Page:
We were in an open square, perhaps the same square where we had begun our wandering through the streets of Madrid, but by now we had consumed several bottles of Rioja, and it no longer mattered where we were, so long as we found a place that served food.
In Madrid during summer, you didn’t eat at 9pm, for at that time, the sun still shone brightly; not at 10, when there were still those bars you had not yet visited; nor at 11, for the night was still young; but maybe by midnight, when the air was cool again, your friends slightly hungry, the remnants of tapas consumed several hours earlier now fully digested, and the young women wearing flimsy tops and tight skirts felt it necessary to wrap a light shawl around, if they didn’t already have boyfriends holding them tight, making them no longer a voyeur’s delight.
It was at that late hour, with the breeze light, that Madrid reminded you that it was a mountain town, with what Ernest Hemingway once described as the city with “the high cloudless Spanish sky that makes the Italian sky seem sentimental and it has air that is actively pleasurable to breathe”.
Testament to history: Poet Lorca’s statue at the city square. Lourdes Cardenal / Commons.Wikimedia.org
On our trail following the footsteps of Hemingway, we had already had some cocktails at Taberna Chicote on the Gran Vía, a bar in art deco splendour, which aimed to promote “talk and opinion” at its founding in 1931, eight years after Hemingway first visited the city. That road was bombed often by Gen. Franco’s forces during the Spanish Civil War, but Chicote never downed shutters, earning Hemingway’s loyalty. (The road was called Avenida de los Quince y Medio, or the Avenue of the Fifteen-and-a-Halves, after the 150mm howitzer shells that devastated the area. Many of Madrid’s bars show the fading, grizzly image of Papa Hemingway enjoying a drink, and you often wonder if Hemingway did anything other than frequenting bars in Madrid. He did quite a lot: He wrote For Whom the Bell Tolls, The Dangerous Summer, Death in the Afternoon, and several other works about Spain.)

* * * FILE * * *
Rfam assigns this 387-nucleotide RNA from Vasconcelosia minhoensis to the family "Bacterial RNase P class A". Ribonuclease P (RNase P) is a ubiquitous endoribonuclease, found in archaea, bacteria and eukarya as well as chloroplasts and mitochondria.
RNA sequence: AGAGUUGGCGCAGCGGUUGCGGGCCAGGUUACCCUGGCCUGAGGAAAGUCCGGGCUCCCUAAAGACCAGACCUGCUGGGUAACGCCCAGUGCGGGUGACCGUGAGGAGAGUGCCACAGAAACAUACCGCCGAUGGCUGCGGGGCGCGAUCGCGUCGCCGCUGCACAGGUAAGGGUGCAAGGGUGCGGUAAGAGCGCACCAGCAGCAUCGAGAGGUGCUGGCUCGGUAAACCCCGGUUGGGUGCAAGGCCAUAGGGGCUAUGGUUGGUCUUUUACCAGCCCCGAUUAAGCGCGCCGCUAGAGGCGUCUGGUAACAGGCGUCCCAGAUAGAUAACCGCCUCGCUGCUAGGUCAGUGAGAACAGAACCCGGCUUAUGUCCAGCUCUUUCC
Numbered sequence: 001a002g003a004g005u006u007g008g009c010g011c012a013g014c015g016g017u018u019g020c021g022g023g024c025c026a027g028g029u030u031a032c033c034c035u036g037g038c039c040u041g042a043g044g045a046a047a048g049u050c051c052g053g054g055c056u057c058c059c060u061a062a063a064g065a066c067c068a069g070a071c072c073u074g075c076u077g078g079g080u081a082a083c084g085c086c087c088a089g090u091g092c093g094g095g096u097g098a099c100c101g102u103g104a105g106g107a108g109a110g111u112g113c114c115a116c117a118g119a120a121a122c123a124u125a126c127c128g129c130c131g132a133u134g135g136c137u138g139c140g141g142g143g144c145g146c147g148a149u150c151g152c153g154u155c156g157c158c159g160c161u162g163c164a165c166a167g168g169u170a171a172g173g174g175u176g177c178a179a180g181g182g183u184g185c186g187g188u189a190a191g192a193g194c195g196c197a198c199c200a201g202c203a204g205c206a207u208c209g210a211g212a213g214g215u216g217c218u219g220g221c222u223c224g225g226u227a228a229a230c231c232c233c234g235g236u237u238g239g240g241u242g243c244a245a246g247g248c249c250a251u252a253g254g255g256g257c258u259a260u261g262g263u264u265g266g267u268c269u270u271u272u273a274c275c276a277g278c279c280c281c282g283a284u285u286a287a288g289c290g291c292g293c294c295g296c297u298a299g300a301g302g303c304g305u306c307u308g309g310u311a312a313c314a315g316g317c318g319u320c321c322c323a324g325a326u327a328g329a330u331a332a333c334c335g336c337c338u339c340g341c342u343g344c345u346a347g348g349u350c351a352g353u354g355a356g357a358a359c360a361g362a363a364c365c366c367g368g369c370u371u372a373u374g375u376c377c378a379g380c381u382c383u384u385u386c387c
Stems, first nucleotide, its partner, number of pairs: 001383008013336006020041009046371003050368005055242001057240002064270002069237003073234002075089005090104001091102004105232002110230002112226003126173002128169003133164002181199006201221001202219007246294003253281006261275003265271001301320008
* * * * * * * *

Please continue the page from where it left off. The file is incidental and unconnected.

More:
Hemingway was fond of Cerveceria Alemana, in the Plaza Santa Ana, a quaint square, where, as in many parts of Europe, old men played chess with large black-and-white pieces. The bar is charming, with a wooden exterior, and inside, there are clean tiles and marble tabletops, and on the walls you see oil paintings and photographs of bullfighters. Hemingway liked this part of the town, because bullfighters lived close by, and he was researching their lives to write Death in the Afternoon. He even lived nearby during his early visits, at Pensión Aguilar in Via San Jerónimo, because bullfighters lived there.
The Cerveceria’s simple décor reminds me of Mumbai’s old Irani restaurants. Was this the “clean, well-lighted place”, with its older waiter continuing to smile, not wanting to rush anyone into leaving?
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Finally, it was time to eat, and we walked towards El Sobrino de Botin, in Calle Cuchilleros, south of the Plaza Mayor. The restaurant is nearly two centuries old. This was where, it is said, the painter Francisco Goya was a dishwasher, and where the wood-fired oven roasts suckling pigs and lamb to perfection. Hemingway’s 1926 novel The Sun Also Rises ends at Botin, as Jake Barnes invites Lady Brett Ashley for a meal with Rioja wine. Feeling left out, a restaurant next door announces, with inverted snobbery, “Hemingway never ate here”.
Spain that summer was in a peculiar mood. Earlier in the evening, we had seen the poet Federico Garcia Lorca’s statue at a square. Some were lobbying the authorities to dig what could be a mass grave from the Civil War, because they suspected Lorca was buried there; others wanted to avoid reopening old wounds. During that war, to defend Spain’s freedom, idealists from around the world came, becoming part of the International Brigades.
That war was seminal in defining the “us-and-them” debate that engulfed Europe in the lead-up to World War II. The devastation of Guernica in April 1937 under Operation Rugen became a symbol of human suffering. Pablo Picasso painted a large canvas expressing his anguish, and refused to let it be shown in Spain until democracy was restored.
Now we could view it, at the Museo Nacional Centro de Arte Reina Sofía in downtown Madrid. Guernica is a dark painting with figures—some human, some animal—writhing in agony, mouths agape, eyes wide open. It shocks you, forcing out a soundless scream, as in Munch’s eerie painting. The United Nations has a tapestry of Guernica, reminding the diplomats of the horrors of war.
The museum does justice to Guernica—it covers the entire wall, and the mood is subdued. You feel awed by Picasso’s vision and helpless at your inability to do anything about it. It inspires pacifist thoughts. But Hemingway wasn’t a pacifist. He liked the just war. Some causes, and some lands, were worth fighting for, he felt.
The mountains that surround Madrid are called Sierra de Guadarrama. On the road to Segovia, north of the Puerta de Navacerrada, is the bridge he writes about in For Whom the Bell Tolls.
“There are no other countries like Spain,” Robert Jordan says in the novel. A woman asks him if he has seen any other country. No, Fernando says. “Nor do I wish to.” Jordan duly blows up that bridge to defend the land Hemingway once called “the last good country left”.
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